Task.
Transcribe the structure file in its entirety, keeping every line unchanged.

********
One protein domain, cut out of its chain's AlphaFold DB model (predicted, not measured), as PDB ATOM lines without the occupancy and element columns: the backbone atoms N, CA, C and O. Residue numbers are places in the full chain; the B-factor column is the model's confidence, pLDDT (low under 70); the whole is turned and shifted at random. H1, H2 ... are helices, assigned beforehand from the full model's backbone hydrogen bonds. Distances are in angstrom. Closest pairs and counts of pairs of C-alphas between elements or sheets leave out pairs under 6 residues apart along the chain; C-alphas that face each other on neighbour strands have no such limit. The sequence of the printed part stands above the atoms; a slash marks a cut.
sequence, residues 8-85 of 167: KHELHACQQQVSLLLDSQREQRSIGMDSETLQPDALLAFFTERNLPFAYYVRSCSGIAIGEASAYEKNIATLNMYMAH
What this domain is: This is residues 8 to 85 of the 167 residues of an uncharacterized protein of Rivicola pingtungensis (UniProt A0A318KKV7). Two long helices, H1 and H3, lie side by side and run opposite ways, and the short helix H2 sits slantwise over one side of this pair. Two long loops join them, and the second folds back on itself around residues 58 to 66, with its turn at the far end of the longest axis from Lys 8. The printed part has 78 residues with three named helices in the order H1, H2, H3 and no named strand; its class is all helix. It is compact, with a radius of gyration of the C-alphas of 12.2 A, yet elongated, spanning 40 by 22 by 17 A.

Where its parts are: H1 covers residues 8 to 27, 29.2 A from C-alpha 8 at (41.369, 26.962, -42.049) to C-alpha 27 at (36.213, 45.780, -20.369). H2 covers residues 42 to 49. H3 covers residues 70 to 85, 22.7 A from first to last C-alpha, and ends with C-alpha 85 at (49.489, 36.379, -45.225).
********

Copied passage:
One protein domain, cut out of its chain's AlphaFold DB model (predicted, not measured), as PDB ATOM lines without the occupancy and element columns: the backbone atoms N, CA, C and O. Residue numbers are places in the full chain; the B-factor column is the model's confidence, pLDDT (low under 70); the whole is turned and shifted at random. H1, H2 ... are helices, assigned beforehand from the full model's backbone hydrogen bonds. Distances are in angstrom. Closest pairs and counts of pairs of C-alphas between elements or sheets leave out pairs under 6 residues apart along the chain; C-alphas that face each other on neighbour strands have no such limit. The sequence of the printed part stands above the atoms; a slash marks a cut.
sequence, residues 8-85 of 167: KHELHACQQQVSLLLDSQREQRSIGMDSETLQPDALLAFFTERNLPFAYYVRSCSGIAIGEASAYEKNIATLNMYMAH
What this domain is: This is residues 8 to 85 of the 167 residues of an uncharacterized protein of Rivicola pingtungensis (UniProt A0A318KKV7). Two long helices, H1 and H3, lie side by side and run opposite ways, and the short helix H2 sits slantwise over one side of this pair. Two long loops join them, and the second folds back on itself around residues 58 to 66, with its turn at the far end of the longest axis from Lys 8. The printed part has 78 residues with three named helices in the order H1, H2, H3 and no named strand; its class is all helix. It is compact, with a radius of gyration of the C-alphas of 12.2 A, yet elongated, spanning 40 by 22 by 17 A.

Where its parts are: H1 covers residues 8 to 27, 29.2 A from C-alpha 8 at (41.369, 26.962, -42.049) to C-alpha 27 at (36.213, 45.780, -20.369). H2 covers residues 42 to 49. H3 covers residues 70 to 85, 22.7 A from first to last C-alpha, and ends with C-alpha 85 at (49.489, 36.379, -45.225).